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KDE Traffic #24 For 2�Nov�2001

By Aaron J. Seigo

Table Of Contents

Introduction

Welcome to KC KDE! The feature freeze for KDE 3.0 is now in effect. This is less restrictive than a code, GUI or message freeze but does mean that all the features that will be in KDE 3.0 are at least started in CVS. From here until the official release sometime in early 2002 the KDE developers will be focussing on stability and completeness.

Of interest to all the eye-candy junkies out there was the KDE3 theming meeting held on IRC. What effect that meeting will have on the final look of KDE3 is yet to be seen. Another development of interest is the Aegypten project sponsored by the German government to bring advanced crypto into KMail. It appears at this time that KMail will be seeing a new plugin mechanism to accommodate various mime and crypto solutions at runtime. A lot of effort and work is happening on that front and the KMail project is evolving to encompass the efforts of developers who until recently were outsiders to the project.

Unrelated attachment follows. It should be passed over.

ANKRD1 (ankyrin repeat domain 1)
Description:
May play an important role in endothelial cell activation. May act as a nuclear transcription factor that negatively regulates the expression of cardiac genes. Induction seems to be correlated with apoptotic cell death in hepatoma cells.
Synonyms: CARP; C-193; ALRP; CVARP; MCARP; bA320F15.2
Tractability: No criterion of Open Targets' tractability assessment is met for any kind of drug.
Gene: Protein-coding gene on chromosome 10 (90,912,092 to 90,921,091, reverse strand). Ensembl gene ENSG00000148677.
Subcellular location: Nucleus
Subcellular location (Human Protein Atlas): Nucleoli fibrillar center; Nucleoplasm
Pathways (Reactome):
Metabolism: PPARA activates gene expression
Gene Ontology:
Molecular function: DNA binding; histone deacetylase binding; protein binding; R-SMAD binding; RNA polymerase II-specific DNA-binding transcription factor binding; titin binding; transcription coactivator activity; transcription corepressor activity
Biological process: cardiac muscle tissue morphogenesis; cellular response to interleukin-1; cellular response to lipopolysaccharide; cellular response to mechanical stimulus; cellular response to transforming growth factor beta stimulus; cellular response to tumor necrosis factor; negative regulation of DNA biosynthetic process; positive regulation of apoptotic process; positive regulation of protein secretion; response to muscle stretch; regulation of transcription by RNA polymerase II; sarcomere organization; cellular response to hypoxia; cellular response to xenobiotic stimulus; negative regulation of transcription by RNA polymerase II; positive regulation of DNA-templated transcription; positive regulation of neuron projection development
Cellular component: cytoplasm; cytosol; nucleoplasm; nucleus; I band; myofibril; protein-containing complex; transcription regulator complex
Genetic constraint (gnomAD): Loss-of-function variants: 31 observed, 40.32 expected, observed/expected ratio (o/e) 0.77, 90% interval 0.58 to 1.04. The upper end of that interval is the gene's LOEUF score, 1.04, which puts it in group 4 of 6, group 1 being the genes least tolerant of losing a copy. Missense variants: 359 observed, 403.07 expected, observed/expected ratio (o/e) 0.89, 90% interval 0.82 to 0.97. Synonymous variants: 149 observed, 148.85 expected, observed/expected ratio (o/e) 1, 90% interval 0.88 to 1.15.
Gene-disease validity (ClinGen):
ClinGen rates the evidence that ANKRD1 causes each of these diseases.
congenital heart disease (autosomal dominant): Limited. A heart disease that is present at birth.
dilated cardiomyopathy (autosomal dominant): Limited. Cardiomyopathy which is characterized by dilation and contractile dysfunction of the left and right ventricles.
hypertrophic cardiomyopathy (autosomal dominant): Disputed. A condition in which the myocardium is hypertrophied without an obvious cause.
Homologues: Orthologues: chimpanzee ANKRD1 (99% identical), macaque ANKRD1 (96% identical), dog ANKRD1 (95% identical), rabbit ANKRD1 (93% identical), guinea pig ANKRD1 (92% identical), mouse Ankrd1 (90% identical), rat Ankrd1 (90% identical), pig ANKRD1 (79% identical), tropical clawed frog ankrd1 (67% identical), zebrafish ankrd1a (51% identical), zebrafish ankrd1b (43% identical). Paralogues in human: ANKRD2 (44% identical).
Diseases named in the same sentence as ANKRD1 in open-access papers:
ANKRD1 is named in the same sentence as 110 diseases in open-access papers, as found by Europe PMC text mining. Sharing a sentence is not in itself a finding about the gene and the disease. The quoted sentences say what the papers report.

We hope you enjoy this week's summaries, and happy hacking!

1. C Bindings for KDE3

21�Oct�2001�-�24�Oct�2001 (17 posts) Archive Link: "Language bindings"

Topics: KDE Bindings, Development Language

People: Richard Dale,�Ian Reinhart Geiser

Alternative language aficiandos will be pleased to know that C bindings for Qt and KDE, which are a gateway to easily supporting other languages, are being kept current. Richard Dale has taken on this task and recently checked in a new set of bindings for the KDE3 alpha. When asked how they were created Richard replied: